Can International Stocks Provide a Hedge Against Rising Inflation?

Written by: Gabriela Santos and Tom Murray

Inflation has been a hot topic amongst investors. Globally, inflation is expected to rise this year from 2020’s low levels. This reflation, a sign that the economy is operating above potential, should lead to strong earnings growth as well. In particular, more cyclical companies stand to benefit most – a powerful catalyst for international markets, which are more cyclical in nature. Internationally, leaning into financials, materials and industrials is a way to position portfolios for the global recovery and to hedge a potential overshoot in inflation.

The pandemic’s initial effects proved to be disinflationary, as demand for services and commodities plunged. This year, pent-up demand is set to be unleashed, fueled by the reopening of activity and fiscal stimulus. As the global economy operates above potential, inflation should move higher. While the debate will continue as to whether a structural shift has taken place, the cyclical uptick in inflation should lead to a surge in nominal economic growth.

In such an environment, corporate earnings growth should be strong as well, with consensus expecting 35% earnings per share growth for the MSCI All Country World ex-U.S. index in 2021. This compares with expectations of 25% growth for the S&P 500. The greater cyclicality of international markets explains the difference: cyclical sectors make up 57% of international markets versus only 38% of the U.S. It is exactly sectors such as financials, materials and industrials whose earnings are the most geared to nominal economic growth. As we argued recently, this suggests international stocks have room to continue to outperform.

A move higher in inflation offers significant opportunities for International Investors:

  • Financials: The prospect of rising inflation and steepening yield curves is a positive for earnings in the much maligned banking sector, and with capital positions built through the uncertainty of the pandemic a further opportunity arises to reward investors through capital return.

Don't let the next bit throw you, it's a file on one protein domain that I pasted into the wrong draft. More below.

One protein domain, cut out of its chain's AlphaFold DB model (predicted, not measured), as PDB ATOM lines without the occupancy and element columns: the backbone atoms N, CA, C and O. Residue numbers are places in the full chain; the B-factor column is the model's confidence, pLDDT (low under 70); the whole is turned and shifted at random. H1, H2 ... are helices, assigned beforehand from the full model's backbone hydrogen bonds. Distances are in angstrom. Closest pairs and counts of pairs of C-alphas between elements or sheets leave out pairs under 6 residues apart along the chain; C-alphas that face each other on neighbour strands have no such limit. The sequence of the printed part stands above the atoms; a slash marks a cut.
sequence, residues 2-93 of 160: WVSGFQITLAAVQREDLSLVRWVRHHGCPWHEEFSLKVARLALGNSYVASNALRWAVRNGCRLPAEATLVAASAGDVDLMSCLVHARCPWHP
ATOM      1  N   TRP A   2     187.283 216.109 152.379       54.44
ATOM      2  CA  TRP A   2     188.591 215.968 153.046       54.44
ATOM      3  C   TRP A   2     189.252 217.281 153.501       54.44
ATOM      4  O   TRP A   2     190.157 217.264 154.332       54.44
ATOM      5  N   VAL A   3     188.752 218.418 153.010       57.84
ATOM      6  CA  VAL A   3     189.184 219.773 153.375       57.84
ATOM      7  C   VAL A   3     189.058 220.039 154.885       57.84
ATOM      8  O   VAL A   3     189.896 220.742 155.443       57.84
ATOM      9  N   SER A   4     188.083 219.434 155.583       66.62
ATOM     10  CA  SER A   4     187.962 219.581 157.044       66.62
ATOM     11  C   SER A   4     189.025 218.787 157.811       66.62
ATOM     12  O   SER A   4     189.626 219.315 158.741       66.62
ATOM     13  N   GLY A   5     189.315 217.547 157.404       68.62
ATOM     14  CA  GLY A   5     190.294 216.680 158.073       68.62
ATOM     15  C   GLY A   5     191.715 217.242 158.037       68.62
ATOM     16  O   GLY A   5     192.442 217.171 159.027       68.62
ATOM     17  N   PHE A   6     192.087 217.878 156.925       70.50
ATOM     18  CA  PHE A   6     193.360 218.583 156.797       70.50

• Materials: Direct benefits from inflation should be seen within the mining sector, where years of depressed prices has created limited growth in supply. With low visible inventory and the potential for significant demand growth we can see physical markets tighten for key commodities, directly benefiting the producers of those metals.

This inflationary pulse is further supported by the structural growth in demand for some metals, such as copper, from the global drive to decarbonization.  Electric vehicles are 4-5 times more copper intensive than a traditional engine, and the transition to renewable energy will drive demand for transmission and distribution of that energy. As renewable energy grows from 7% of global demand to 25% by 2030, there is a huge opportunity for international companies to benefit.

  • Industrials: Fiscal stimulus and economic recovery should support an increase in activity across the industrial landscape. We will likely see significant investments in renewables, parts of the commodity complex, factory automation, construction, and the semi-conductor industry, which international companies are well placed to benefit from. 

International earnings set to soar as nominal growth surges

Year-over-year, world ex-U.S. nominal GDP and MSCI ACWI ex-U.S. EPS, U.S. dollars

Source: IMF, FactSet, J.P. Morgan Asset Management. 2021 includes an IMF forecast for GDP growth and IBES consensus estimates for EPS growth. Data based on IMF World Economic Outlook as of April 2021. Data are as of April 7, 2021.

Related: How Could Vaccine Hesitancy Affect the Global Recovery?